Visiting all the places was definitely a lot of fun. Another thing I enjoyed about being in Japan was the food. I was able to try so many different foods and desserts while I was there. And there’s so many I already miss eating. I tried tonkatsu (pork cutlet), okonomiyaki (vegetable pancake with meat and sauce), fried shrimp, loco moco (even though it’s technically Hawaiian), kishimen noodles with miso, different types of soups, real ramen with dumplings and rice, melon bread ice cream, cakes, strawberry cheesecake kit kat, and so much more!

image

All in all you can say I had a great trip. I’m so lucky and thankful to have such a good friend (who’s like my twin) to allow me to stay with her and her family and show me around like she did.

Japan is definitely a great place to visit and I highly recommend to go if you ever get the chance!

First Two Weeks

Tomorrow is the two week mark since I’ve been in Germany. Before I came here, I thought the German culture and American culture/lifestyle were at least a little bit similar. Well, I was wrong. The food/meals, school, transportation, etc. are a lot different.My life here is completely different than my life in America.

Food/Meals: The meat and other foods are a lot larger here than I expected. The food is always fresh, and almost always prepared-unlike in America where we seem to just grab something out of the freezer and cook in the microwave. For Fruhstuck (breakfast), I normally eat muesli on schooldays and eggs or bread with meat, cheese, and meat on weekends. During school, I’ll have Pausenbrot (bread or a sandwich eaten during breaks). Then after that is Mittagsessen (lunch), which is the largest meal of the day. Lunch for me is always something different: Maultaschen (my favorite), spaghetti, pizza, cordon bleu with french fries, sausage, doner, etc. And then is Abendsessen (dinner), which is usually just bread or brezel with meat, cheese, butter, etc. German food is delicious, especially the desserts.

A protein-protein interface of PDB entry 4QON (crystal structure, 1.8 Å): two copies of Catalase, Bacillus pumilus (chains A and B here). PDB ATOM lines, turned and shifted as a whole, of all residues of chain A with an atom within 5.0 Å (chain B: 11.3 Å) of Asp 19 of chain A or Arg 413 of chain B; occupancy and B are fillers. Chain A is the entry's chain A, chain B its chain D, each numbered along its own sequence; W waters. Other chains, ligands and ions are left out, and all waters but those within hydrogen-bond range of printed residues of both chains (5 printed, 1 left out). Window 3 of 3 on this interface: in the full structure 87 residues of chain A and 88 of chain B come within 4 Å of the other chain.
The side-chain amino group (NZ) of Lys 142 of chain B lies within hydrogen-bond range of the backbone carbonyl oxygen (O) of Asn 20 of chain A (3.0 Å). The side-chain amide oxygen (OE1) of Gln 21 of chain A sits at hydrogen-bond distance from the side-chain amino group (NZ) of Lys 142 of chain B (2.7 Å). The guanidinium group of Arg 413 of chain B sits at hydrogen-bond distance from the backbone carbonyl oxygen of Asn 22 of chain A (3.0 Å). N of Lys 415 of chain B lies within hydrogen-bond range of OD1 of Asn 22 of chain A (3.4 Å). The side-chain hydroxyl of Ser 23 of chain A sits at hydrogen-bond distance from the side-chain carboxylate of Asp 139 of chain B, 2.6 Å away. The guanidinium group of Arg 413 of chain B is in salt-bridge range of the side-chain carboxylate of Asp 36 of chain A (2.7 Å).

ImageImage

School: The school I am attending is called a Gymnasium. In the Gymnasium that I’m attending, there are Grades 5 through 12 (I believe). My classes change everyday, and each class (or lesson) is 90 minutes long. 3 days a week I have 3 classes (or blocks) and I get to leave at 1 pm. In between each period is a 15 minute break. On Monday, I have 4 blocks and I get to leave at 3:30 pm. After the third block, there is a 30 or 45 minute break for lunch. On Thursday, I have 5 blocks..which means I don’t get to leave school until 5 pm. Leaving at 5 pm isn’t actually all that bad. The class subjects are almost all the same like in America except for Religion. All my classes (except for English and Spanish), are taught in German (of course). The first couple days, I didn’t understand at all. But everyday, I learn more German and understand more and more. Something else that is different is that we are allowed to leave the school during the breaks (well, not leave leave), to enjoy the fresh air or go into town to get food.